Last week, the Internet was abuzz with news several users of the popular game World of Warcraft discovered while attempting to log in. Reports were made that all passwords were not case sensitive. That meant any extra security coming from using lower and upper case letters was completely lost. Of course this wasn’t a new revelation, with others having found the same thing in other Blizzard games like Diablo 3 and even earlier ones as well. Several discussions went on with hundreds of comments as to whether this was a bug or a feature, and why one of the most popular online games, one that’s consistently been the target of hackers, scammers and attacks of all types, is using a lesser security model. People quickly came to the conclusion that this wasn’t a bug, but simply a feature that allowed people to log in regardless of whether or not they had their caps lock key on, or if they forgot the exact capitalization of their passwords. It was a clear example of convenience versus security, and is just the latest in a very long debate that has been going on for many years.
Most security experts will tell you that convenience and security are usually at odds. As an administrator, when you add security, you usually remove convenience for your users. It’s true for online games, for developers, and also for any IT pro that has to manage any number of users. Take a simple example. When you install an Active Directory server for users to log into a network, you actually have a lot of control over how the passwords are going to be composed. If you go into the Group Policy options, you can see that you have control over the minimum length required, how often people have to change their passwords, how often they can repeat the same password, and what type of lock out the system will impose if they make a mistake. It’s possible to be very harsh here, and require all your users to have a 16 character-password, containing letters, numbers and symbols, and to have them change that password every week. Of course, while this adds security, it’s also a huge inconvenience for users.
Most people have their own system when it comes to passwords or even security in general. Some will simply try to keep it as simple as possible, so they will reuse the same password everywhere. Others will iterate on a basic password and add numbers at the end, while more sophisticated users will have a password manager. But if you force users to have non-standard passwords, then they have to go outside of their comfort zones. And then one of two things will happen. Either they will write the password down, which adds a big security risk, or they will forget it, which adds more work for your support crew. So while you were initially trying to increase security, you end up decreasing it in some cases, and increasing the load on your support staff in other cases. In the World of Warcraft situation, there’s no doubt that by not enforcing case sensitive passwords, their intention was to reduce the number of support calls they had to deal with.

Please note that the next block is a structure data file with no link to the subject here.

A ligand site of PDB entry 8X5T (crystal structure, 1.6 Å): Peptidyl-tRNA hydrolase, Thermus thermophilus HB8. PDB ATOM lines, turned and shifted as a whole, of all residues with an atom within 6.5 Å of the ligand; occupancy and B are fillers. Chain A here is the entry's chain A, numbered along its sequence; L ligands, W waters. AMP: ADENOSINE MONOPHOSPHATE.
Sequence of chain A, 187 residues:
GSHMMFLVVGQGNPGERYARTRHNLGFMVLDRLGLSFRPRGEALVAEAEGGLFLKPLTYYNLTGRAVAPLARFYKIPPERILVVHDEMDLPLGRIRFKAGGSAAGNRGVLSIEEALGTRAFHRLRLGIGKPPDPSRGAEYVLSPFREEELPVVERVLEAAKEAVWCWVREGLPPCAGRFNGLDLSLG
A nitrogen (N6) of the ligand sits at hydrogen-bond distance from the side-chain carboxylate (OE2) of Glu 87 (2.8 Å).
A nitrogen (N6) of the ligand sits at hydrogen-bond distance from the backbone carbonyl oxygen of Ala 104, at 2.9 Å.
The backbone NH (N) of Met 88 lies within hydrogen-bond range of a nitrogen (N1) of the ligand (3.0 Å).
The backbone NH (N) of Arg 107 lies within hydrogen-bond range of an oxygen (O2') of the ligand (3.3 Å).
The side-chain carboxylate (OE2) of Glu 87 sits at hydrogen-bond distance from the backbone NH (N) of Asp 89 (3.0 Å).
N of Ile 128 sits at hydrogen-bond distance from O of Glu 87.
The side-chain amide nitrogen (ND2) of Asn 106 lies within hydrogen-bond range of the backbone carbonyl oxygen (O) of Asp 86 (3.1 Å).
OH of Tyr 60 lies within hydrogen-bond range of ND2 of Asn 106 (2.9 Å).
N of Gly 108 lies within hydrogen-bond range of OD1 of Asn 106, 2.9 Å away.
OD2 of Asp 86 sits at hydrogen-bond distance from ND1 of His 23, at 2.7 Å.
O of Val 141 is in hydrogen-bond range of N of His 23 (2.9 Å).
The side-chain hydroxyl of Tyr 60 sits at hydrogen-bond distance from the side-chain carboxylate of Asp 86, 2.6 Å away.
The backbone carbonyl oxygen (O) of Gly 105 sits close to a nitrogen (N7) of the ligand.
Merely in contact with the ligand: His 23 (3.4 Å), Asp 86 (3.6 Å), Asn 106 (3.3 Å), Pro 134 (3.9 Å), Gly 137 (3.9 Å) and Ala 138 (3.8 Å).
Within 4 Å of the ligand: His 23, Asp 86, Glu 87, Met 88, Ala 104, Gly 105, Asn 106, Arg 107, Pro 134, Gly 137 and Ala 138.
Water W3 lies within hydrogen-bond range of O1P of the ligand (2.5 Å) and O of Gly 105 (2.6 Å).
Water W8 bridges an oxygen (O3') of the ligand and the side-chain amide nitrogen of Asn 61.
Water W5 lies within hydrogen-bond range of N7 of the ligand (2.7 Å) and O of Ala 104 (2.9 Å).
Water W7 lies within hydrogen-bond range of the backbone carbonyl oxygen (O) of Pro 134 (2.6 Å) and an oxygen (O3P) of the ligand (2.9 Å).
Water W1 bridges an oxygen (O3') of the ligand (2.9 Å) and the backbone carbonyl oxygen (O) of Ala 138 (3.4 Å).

So the idea is to try and balance security and convenience to come to a good middle ground, because you will never be able to maximize both. Are case sensitive passwords adding a really big security layer? Not really. If someone tries to brute force a password, and that password is of sufficient length, then whether or not it’s case sensitive will change very little. The actual length of the password is much more important. So here, it’s likely that Blizzard made the right choice. In fact, they were one of the first games to introduce the use of an authenticator, which provides a second authentication factor on top of the user name and password. This is a huge security bonus, and helps prevent many common hacks like key loggers, malware, and password guessing. The benefit gained from using an offline authenticator is so much greater than whether or not you allow case sensitive passwords.
This is an exercise you can do at work, if you have to manage any kind of user logins. Think about what settings you control, and how they affect security and convenience. Check with the support department, and find out what most of the calls they get are related to. It can be amazing what some companies do without even realizing it. A simple option change, such as no longer requiring constant password changes, may reduce support calls dramatically. Or, maybe you’re in a situation where you’ve experienced several user accounts being hacked, and you need to increase security. Think of which measure you can add that will truly increase your authentication strength, without impacting convenience too much. For example, second factor authentication using an iPhone or Android app is becoming a very popular feature on various sites, because it’s fairly easy for a user to download an app and use it to login, and this simple addition greatly enhances security.
In your opinion, which password security measures are just inconveniences, versus those that truly add some value? Does your support staff still spend a lot of time on password changes and lock-outs? Have you tried any different authentication methods?